Importantly, in certain embodiments, the reaction to form the immobilized oligonucleotide can be performed under aqueous conditions without the need for additional reagents, such as a reducing agent.

Appropriately modified solid surfaces can be prepared by the methods provided herein and possess carbonyl, oxyamino, or hydrazino groups complementary to the modified oligonucleotide. Reaction of the modifed oligonucleotide with the modified solid surface results in covalent attachment of the oligonucleotide to the solid surface through a hydrazone or oxime linkage.

In embodiments where X or X1 of the modified oligonucleotide is a hydrazino or oxyamino group, the solid surface can be modified to possess an epoxide, α-bromocarbonyl, maleimide, maleic anhydride, isothiocyanate or isocyanate group. Such solid surfaces can be prepared by methods provided herein or other methods well known to those of skill in the art. For example, reaction of pentafluorophenyl 4-isothiocyanatobenzoate with an amino or hydroxy solid surface results in formation of an isothiocyanato modified solid surface. Some of these surfaces are commercially available from, e.g., Pierce (Rockford, Ill.), SINTEF Applied Chemistry (Trondheim, Norway), Rapp Polymere Gmbh (Tubingen, Germany), and Dyno Particles AS (Trondheim, Norway). Reaction of the hydrazino or oxyamino group of the modified oligonucleotide with the epoxide, α-bromocarbonyl, maleimide, maleic anhydride, isothiocyanate or isocyanate group of the solid surface results in covalent attachment of the oligonucleotide to the solid surface.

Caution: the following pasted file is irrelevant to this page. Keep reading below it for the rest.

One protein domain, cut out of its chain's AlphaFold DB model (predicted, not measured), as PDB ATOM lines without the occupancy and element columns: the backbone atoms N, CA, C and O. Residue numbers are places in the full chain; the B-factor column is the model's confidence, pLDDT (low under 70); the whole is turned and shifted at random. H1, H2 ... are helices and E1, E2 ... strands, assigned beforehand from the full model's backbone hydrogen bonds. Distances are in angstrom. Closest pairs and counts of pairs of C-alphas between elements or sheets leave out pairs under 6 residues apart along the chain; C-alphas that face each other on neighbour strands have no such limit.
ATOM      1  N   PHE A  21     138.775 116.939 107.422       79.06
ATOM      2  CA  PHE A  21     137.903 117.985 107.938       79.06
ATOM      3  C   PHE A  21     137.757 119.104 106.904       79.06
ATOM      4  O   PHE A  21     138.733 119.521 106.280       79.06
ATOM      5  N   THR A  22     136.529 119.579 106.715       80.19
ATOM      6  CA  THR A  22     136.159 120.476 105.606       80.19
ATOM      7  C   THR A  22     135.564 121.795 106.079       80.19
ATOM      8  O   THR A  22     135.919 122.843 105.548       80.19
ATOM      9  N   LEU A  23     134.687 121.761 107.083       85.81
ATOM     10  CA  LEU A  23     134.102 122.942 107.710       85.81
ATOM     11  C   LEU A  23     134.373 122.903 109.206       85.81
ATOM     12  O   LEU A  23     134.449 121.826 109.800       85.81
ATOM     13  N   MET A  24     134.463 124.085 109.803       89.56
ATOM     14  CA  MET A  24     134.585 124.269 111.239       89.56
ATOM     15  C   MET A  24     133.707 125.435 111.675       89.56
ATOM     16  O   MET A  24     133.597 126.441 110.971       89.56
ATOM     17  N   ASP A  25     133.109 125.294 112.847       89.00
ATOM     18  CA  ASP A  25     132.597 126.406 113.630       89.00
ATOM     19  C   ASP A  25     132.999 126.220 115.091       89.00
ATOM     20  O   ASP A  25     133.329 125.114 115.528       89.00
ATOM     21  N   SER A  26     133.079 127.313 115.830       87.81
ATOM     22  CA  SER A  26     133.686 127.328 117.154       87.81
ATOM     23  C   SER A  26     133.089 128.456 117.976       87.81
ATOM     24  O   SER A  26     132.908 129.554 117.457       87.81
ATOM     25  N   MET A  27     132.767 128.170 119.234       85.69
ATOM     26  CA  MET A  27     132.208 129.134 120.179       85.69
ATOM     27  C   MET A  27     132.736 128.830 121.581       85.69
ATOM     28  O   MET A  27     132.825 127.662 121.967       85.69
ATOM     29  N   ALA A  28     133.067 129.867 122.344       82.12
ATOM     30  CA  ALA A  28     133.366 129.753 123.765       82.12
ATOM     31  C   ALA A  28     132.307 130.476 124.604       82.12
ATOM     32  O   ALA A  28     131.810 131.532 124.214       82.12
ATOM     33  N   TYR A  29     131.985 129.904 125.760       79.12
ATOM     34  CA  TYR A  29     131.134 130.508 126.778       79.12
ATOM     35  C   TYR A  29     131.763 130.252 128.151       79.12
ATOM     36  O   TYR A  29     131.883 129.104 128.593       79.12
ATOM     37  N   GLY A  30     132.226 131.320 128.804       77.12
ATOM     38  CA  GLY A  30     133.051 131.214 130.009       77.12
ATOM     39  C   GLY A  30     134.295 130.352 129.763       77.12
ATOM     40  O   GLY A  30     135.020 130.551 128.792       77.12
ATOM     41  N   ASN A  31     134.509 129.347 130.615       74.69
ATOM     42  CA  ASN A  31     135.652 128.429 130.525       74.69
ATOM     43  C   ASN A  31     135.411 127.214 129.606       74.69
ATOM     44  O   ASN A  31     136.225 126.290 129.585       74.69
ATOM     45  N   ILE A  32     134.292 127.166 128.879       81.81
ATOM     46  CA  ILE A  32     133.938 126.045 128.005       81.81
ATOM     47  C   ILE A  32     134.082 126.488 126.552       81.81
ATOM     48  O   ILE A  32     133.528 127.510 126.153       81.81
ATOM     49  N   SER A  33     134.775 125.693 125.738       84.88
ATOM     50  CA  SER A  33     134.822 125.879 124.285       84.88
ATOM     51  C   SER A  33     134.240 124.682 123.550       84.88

In certain embodiments, particularly where X is an oxyamino group, the immobilized oligonucleotides are selected such that the solid surface is not modified with an aldehyde or epoxide group.

In embodiments where the modified oligonucleotide is of formula (IX), the X2 group provides a site for conjugation of a second component to the immobilized oligonucleotide. As shown in FIG. 21, the conjugation partner, F*, in these embodiments is preferably a compound that does not appreciably fluoresce, including, but not limited to, an ethidium bromide derivative. Intercalation of F* into the oligonucleotide duplex leads to enhanced fluorescence of F*.

3. Oligonucleotide Conjugates